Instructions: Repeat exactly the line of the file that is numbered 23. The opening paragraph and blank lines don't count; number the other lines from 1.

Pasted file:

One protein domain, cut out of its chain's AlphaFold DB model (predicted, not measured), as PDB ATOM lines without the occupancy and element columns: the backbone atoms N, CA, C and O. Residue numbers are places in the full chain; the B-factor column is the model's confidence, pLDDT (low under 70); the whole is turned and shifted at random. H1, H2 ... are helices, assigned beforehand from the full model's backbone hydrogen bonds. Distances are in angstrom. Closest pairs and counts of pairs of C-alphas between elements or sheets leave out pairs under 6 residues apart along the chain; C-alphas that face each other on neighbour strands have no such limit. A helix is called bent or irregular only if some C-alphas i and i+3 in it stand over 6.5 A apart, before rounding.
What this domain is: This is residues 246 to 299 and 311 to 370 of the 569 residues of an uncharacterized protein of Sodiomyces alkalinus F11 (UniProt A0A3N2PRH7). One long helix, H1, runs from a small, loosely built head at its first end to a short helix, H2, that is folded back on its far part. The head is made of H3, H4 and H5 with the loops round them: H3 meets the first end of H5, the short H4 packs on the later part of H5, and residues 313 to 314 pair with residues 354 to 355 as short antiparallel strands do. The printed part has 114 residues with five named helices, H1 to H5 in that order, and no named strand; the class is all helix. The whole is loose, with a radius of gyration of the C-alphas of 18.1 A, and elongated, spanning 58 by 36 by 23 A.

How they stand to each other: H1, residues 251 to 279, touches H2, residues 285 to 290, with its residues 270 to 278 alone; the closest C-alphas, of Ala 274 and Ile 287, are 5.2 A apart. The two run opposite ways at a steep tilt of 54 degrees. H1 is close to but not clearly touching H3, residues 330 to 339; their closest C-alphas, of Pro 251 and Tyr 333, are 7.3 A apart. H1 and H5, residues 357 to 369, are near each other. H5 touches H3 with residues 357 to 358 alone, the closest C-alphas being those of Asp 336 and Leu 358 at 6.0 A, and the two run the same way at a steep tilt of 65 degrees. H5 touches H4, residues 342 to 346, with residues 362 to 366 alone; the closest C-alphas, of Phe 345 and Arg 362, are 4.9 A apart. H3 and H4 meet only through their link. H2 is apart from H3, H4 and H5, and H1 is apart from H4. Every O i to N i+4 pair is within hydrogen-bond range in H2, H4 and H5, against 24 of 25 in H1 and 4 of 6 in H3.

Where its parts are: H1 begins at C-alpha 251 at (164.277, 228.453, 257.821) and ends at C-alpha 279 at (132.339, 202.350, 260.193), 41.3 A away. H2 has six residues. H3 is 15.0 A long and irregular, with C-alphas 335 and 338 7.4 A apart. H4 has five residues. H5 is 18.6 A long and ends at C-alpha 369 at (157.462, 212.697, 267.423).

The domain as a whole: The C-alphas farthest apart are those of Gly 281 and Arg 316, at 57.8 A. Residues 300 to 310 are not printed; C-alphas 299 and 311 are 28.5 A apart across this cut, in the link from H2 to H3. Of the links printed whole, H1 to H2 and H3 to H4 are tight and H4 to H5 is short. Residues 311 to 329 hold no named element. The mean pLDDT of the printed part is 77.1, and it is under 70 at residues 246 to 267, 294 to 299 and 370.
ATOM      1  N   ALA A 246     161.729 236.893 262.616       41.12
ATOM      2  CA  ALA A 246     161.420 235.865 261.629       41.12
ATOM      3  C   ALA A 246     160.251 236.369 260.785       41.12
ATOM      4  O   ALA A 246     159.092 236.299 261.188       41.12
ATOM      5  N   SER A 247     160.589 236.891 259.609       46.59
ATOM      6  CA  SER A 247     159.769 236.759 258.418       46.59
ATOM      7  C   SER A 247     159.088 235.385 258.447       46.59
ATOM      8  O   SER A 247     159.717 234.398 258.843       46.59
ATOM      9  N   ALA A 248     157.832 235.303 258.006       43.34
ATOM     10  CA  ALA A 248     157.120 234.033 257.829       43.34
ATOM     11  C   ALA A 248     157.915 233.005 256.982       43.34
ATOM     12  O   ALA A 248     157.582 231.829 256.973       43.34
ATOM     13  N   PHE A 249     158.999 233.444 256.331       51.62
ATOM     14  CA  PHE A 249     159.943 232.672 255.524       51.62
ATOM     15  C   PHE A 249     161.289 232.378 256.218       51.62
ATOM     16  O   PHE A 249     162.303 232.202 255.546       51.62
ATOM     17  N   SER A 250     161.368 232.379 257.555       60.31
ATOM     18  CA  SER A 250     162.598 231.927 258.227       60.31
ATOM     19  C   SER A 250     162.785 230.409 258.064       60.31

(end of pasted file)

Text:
ATOM     19  C   SER A 250     162.785 230.409 258.064       60.31